Stateside, eating bugs hasn't really taken off as a food trend—but it's not for lack of trying. Restaurants like Rivera in Los Angeles or Don Bugito in San Francisco have successfully incorporated insects in their menus. There are certainly others, though overall, the Western public has yet to display a rousing enthusiasm for eating bugs.
But restaurant Antojeria La Popular in New York is doing its part to change that with its newest menu option, the "Grass-Whopper"—a burger patty made up of ground, seasoned grasshoppers and Queso Chihuahua. Served as sliders, each is topped with chipotle-mayo and placed in a wheat pita.
The restaurant's decision to serve the patties in smaller bites was a calculated manuever. "It's an acquired taste," said director of operations Marco Shalma to ABC News. "So we are serving it as a slider."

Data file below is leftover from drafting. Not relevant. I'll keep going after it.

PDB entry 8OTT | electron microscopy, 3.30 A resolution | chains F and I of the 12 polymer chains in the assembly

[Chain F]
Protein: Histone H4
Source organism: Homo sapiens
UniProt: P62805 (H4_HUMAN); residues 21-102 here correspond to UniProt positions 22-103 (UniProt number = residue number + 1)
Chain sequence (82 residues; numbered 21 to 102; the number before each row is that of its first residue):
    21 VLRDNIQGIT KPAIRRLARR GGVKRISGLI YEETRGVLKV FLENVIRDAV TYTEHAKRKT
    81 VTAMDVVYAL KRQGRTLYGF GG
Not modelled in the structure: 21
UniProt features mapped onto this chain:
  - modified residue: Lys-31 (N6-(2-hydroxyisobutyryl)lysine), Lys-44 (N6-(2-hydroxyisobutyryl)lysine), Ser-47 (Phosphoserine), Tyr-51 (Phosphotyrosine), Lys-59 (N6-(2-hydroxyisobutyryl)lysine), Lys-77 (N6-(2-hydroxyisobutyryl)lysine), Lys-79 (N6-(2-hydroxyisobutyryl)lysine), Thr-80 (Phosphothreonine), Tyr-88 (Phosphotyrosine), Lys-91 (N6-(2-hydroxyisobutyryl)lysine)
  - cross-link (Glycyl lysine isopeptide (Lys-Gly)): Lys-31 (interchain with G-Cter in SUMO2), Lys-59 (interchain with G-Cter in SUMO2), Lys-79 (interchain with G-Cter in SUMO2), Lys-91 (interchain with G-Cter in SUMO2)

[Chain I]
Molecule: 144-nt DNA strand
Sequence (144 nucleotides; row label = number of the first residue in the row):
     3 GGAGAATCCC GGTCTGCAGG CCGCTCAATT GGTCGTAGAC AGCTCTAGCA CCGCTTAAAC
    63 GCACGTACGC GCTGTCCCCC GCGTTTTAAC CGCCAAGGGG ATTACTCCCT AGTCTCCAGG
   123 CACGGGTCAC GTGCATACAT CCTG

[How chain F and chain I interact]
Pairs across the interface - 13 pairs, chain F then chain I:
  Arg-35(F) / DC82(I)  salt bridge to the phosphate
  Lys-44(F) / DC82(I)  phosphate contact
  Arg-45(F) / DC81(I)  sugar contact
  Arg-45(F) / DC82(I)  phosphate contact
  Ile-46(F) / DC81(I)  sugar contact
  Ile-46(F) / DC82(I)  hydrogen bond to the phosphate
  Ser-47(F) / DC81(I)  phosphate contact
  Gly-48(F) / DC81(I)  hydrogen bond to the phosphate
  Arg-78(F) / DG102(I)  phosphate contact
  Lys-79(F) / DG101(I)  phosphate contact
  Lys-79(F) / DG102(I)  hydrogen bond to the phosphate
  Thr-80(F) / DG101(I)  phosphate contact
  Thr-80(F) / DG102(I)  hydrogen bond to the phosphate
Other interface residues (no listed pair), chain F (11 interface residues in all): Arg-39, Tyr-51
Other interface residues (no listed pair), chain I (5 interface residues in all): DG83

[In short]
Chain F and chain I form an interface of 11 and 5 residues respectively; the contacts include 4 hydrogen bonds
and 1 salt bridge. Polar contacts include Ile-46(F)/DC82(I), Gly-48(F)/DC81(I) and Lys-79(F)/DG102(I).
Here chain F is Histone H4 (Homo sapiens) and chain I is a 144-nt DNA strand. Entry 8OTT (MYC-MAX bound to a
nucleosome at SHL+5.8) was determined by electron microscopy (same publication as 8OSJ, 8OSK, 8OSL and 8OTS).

Grub Street reports that the patties are "juicy and crunchy" and have a texture similar to that of a veggie burger.
Making its debut last weekend at the "People's United Nations" event in Queens, the Grass-Whopper is the result of a collaboration between the restaurant and artist Pedro Reyes. Their hope is to address the ongoing issue of finding sustainable proteins to feed global communities.
"They give relevancy to the issue of finding new proteins to sustain the next generation," said Shalma. "And it was a huge success at the event. They are very tasty, combining the idea of a traditional American burger with some Mexican flair."
According to a U.N. report released this year, it's well beyond time that Western appetites embrace insects as a sustainable food source. Not only are bugs like grasshoppers and beetles healthy and nutritious, but insect harvesting is far less environmentally damaging than beef or dairy production.
Considering that so much of the world is already on board with eating bugs, what it will take to convince American minds to follow suit remains anyone's guess—but a juicy burger might be a good start.
Original article from TakePart
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